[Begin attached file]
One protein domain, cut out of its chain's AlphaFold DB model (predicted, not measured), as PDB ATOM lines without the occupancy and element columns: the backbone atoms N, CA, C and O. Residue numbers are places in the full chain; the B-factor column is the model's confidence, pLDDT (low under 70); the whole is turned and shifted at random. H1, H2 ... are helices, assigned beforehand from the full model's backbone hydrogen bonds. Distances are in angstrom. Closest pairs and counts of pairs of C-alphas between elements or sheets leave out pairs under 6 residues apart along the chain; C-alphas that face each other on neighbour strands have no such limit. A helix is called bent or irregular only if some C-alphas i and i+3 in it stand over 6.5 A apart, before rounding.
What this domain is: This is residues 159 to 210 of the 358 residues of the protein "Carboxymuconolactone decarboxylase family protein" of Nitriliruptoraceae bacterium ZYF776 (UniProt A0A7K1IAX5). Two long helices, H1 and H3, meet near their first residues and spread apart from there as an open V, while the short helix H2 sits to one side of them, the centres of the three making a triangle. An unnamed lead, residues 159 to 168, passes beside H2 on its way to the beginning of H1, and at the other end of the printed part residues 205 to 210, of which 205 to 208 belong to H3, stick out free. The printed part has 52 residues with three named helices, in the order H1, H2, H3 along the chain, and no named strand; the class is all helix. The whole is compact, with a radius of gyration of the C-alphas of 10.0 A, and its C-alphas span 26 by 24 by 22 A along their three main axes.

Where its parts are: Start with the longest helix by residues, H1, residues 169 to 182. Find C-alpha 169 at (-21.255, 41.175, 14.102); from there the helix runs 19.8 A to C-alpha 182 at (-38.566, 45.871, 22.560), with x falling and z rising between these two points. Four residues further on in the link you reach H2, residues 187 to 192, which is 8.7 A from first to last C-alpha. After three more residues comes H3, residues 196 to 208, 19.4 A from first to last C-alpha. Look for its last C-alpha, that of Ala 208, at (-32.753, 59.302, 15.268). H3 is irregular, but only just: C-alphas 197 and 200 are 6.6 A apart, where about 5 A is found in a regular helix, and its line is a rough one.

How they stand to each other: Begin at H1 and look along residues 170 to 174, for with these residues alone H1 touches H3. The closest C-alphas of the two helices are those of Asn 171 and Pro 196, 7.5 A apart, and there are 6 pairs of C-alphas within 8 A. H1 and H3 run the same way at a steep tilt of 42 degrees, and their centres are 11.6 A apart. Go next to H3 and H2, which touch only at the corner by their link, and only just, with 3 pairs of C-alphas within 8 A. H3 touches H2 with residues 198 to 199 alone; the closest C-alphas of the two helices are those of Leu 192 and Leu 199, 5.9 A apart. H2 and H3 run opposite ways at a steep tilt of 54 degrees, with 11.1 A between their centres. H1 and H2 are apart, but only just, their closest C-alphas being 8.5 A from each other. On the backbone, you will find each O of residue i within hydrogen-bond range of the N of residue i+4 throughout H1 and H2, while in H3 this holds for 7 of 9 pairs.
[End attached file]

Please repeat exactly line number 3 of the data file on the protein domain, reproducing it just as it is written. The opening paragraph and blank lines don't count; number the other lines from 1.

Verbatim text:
How they stand to each other: Begin at H1 and look along residues 170 to 174, for with these residues alone H1 touches H3. The closest C-alphas of the two helices are those of Asn 171 and Pro 196, 7.5 A apart, and there are 6 pairs of C-alphas within 8 A. H1 and H3 run the same way at a steep tilt of 42 degrees, and their centres are 11.6 A apart. Go next to H3 and H2, which touch only at the corner by their link, and only just, with 3 pairs of C-alphas within 8 A. H3 touches H2 with residues 198 to 199 alone; the closest C-alphas of the two helices are those of Leu 192 and Leu 199, 5.9 A apart. H2 and H3 run opposite ways at a steep tilt of 54 degrees, with 11.1 A between their centres. H1 and H2 are apart, but only just, their closest C-alphas being 8.5 A from each other. On the backbone, you will find each O of residue i within hydrogen-bond range of the N of residue i+4 throughout H1 and H2, while in H3 this holds for 7 of 9 pairs.